“The legal requirements are based on incorrect math,” she said. “They are meeting legal requirements — or close to — where legal requirements say two plus two equals five.”
She adds that while the board’s direction to government is a start, it’s nowhere near enough to recover biodiversity in a region heavily impacted by industry.
The province should implement all 14 of the independent panel’s recommendations, which were released in September, she said.
In particular, Price points to the panel’s second recommendation — immediately after greater Indigenous involvement — that prioritizes ecosystem health and resilience.
“The damage to ecological integrity in the Prince George TSA is extensive and undeniable,” Price said, emphasizing the high risk to biodiversity in the area. “It’s worse than ‘at risk.’ Already much has been lost — moose, grizzlies, marten, salmon populations have dropped precipitously.”
Also included in the panel’s recommendations, which the NDP promised to implement during the fall election campaign, are greater involvement of local communities, providing more information to the public and more robust monitoring — things that Thomas would have liked highlighted in the Forest Practices Board report.
“The board did say First Nations should be involved. Great, absolutely, but also the public should be involved — at the table, with their input,” she said. “It should be all public. It should be all on the web: the monitoring reports that happen, the recruitment strategies.”
“Recruitment strategies” are policies that let companies meet protection goals by counting stands that do not meet the old-forest definition but could contribute to long-term old-growth objectives.
The board’s report makes two recommendations to government. The first is to rectify shortcomings with old-growth mapping and “promptly” identify “old growth management areas where the immediate risks to old forest are the greatest.”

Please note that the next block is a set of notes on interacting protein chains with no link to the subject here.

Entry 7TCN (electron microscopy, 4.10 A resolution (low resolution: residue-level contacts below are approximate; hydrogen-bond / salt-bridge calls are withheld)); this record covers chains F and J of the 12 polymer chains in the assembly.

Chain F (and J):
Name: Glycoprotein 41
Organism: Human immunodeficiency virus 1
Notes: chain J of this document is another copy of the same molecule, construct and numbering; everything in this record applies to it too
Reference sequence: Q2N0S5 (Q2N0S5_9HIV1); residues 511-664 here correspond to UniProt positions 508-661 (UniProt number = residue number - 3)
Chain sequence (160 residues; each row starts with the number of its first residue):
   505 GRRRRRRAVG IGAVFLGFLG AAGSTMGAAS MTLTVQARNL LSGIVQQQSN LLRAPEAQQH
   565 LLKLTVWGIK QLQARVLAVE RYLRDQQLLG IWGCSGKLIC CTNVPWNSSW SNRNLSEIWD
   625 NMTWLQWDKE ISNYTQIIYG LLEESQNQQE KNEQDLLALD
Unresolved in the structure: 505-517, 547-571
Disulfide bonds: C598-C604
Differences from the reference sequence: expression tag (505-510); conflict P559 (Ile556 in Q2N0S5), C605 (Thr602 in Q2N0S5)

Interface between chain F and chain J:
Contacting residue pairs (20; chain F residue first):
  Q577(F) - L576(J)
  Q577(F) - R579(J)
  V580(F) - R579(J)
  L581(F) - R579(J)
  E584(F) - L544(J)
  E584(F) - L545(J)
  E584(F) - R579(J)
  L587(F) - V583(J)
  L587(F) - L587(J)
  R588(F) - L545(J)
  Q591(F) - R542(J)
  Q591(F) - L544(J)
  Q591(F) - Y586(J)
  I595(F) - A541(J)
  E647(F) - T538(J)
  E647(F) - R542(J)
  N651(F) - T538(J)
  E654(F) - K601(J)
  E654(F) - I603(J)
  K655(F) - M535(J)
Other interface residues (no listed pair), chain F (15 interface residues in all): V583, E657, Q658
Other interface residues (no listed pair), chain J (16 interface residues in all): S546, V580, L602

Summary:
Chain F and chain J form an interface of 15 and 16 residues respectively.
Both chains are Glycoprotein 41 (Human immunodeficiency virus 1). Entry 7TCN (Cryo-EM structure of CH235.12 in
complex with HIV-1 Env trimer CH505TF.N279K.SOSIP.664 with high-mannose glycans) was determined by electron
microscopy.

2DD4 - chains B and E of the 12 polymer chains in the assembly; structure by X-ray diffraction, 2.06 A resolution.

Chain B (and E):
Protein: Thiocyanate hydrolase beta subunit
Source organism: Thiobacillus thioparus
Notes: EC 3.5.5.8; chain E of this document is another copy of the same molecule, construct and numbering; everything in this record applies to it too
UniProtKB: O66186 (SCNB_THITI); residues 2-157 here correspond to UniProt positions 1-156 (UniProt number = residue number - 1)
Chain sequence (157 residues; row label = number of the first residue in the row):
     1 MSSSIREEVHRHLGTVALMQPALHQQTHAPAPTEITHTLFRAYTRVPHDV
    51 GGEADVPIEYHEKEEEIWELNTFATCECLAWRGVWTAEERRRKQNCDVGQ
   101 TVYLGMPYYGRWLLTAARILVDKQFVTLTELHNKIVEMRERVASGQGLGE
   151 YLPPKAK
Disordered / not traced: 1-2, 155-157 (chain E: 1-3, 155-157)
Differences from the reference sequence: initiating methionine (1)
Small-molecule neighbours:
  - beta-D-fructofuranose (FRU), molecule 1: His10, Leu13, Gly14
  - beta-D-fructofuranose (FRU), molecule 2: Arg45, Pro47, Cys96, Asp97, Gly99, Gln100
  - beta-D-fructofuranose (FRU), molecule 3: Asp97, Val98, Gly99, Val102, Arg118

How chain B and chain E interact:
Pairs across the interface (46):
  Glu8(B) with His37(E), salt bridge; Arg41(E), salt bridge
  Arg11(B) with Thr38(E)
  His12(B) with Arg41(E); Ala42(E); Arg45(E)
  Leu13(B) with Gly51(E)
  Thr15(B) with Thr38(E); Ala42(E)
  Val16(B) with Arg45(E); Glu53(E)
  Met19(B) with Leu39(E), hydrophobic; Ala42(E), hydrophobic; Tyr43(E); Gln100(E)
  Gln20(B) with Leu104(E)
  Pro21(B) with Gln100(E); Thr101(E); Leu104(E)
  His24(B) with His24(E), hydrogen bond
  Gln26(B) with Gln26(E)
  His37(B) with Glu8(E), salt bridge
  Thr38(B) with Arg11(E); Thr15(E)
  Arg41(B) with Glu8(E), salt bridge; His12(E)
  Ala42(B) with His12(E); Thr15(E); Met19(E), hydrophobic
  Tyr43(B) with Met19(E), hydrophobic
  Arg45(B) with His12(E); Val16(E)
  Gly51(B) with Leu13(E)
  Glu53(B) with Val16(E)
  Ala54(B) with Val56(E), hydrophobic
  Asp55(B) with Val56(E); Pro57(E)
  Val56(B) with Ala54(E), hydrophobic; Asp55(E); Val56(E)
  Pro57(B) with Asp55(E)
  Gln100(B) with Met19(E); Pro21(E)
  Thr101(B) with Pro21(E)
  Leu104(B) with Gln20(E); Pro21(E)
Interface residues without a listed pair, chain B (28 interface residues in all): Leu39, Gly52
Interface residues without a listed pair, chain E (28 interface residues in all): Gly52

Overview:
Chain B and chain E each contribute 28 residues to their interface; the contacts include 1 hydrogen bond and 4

Secondly, it asks the province to review and update requirements for biodiversity in the region using First Nations partnerships, transparency and consideration for the implications of climate change on forest management.
“As old forests are depleted, the opportunities to address old forest contribution to biodiversity diminish,” the report concludes.
In an emailed statement, the Ministry of Forests, Lands, Natural Resource Operations and Rural Development said it will accept the board’s advice to review the current approach and ensure it reflects changes to the landscape, new information and current societal values.
“Our government understands that, for too long, there has been a divisive and patchwork approach to how old-growth forests were managed in our province. That’s why our government asked an independent panel to advise us on how we could do better when it comes to protecting our old forests,” it said, adding that it would work with Indigenous leaders, industry, labour and environmental organizations to determine the path forward.
The board has given the province until May 30 to respond. Kriese said it often gets a “mixed” response to complex policy recommendations.
“In this case, we provided a fair bit of time because it’s complicated. These are policy issues that they have to grapple with,” he said. “So, we’ll wait for the province to respond and then it’s up to them to decide to accept our recommendations or not, and to tell us what actions they plan to take.”
In the meantime, logging continues in the Prince George area under the existing regulations.